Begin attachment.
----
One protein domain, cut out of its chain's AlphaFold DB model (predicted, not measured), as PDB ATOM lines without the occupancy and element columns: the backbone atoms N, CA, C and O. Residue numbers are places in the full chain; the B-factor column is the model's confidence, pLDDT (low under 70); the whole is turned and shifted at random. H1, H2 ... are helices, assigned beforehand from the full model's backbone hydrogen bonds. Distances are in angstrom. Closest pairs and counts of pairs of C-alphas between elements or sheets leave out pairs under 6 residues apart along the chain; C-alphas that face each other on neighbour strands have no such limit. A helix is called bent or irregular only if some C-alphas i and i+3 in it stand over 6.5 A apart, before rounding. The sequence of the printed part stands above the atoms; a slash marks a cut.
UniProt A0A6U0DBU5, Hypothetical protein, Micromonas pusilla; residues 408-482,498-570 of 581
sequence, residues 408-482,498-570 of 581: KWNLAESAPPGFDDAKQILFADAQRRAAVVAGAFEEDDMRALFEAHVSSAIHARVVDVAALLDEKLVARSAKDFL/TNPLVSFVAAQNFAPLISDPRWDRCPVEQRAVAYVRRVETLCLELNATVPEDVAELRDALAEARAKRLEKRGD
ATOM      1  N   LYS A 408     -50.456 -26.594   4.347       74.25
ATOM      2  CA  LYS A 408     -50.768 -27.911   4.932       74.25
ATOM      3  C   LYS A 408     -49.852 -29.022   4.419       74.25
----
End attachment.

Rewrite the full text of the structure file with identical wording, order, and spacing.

One protein domain, cut out of its chain's AlphaFold DB model (predicted, not measured), as PDB ATOM lines without the occupancy and element columns: the backbone atoms N, CA, C and O. Residue numbers are places in the full chain; the B-factor column is the model's confidence, pLDDT (low under 70); the whole is turned and shifted at random. H1, H2 ... are helices, assigned beforehand from the full model's backbone hydrogen bonds. Distances are in angstrom. Closest pairs and counts of pairs of C-alphas between elements or sheets leave out pairs under 6 residues apart along the chain; C-alphas that face each other on neighbour strands have no such limit. A helix is called bent or irregular only if some C-alphas i and i+3 in it stand over 6.5 A apart, before rounding. The sequence of the printed part stands above the atoms; a slash marks a cut.
UniProt A0A6U0DBU5, Hypothetical protein, Micromonas pusilla; residues 408-482,498-570 of 581
sequence, residues 408-482,498-570 of 581: KWNLAESAPPGFDDAKQILFADAQRRAAVVAGAFEEDDMRALFEAHVSSAIHARVVDVAALLDEKLVARSAKDFL/TNPLVSFVAAQNFAPLISDPRWDRCPVEQRAVAYVRRVETLCLELNATVPEDVAELRDALAEARAKRLEKRGD
ATOM      1  N   LYS A 408     -50.456 -26.594   4.347       74.25
ATOM      2  CA  LYS A 408     -50.768 -27.911   4.932       74.25
ATOM      3  C   LYS A 408     -49.852 -29.022   4.419       74.25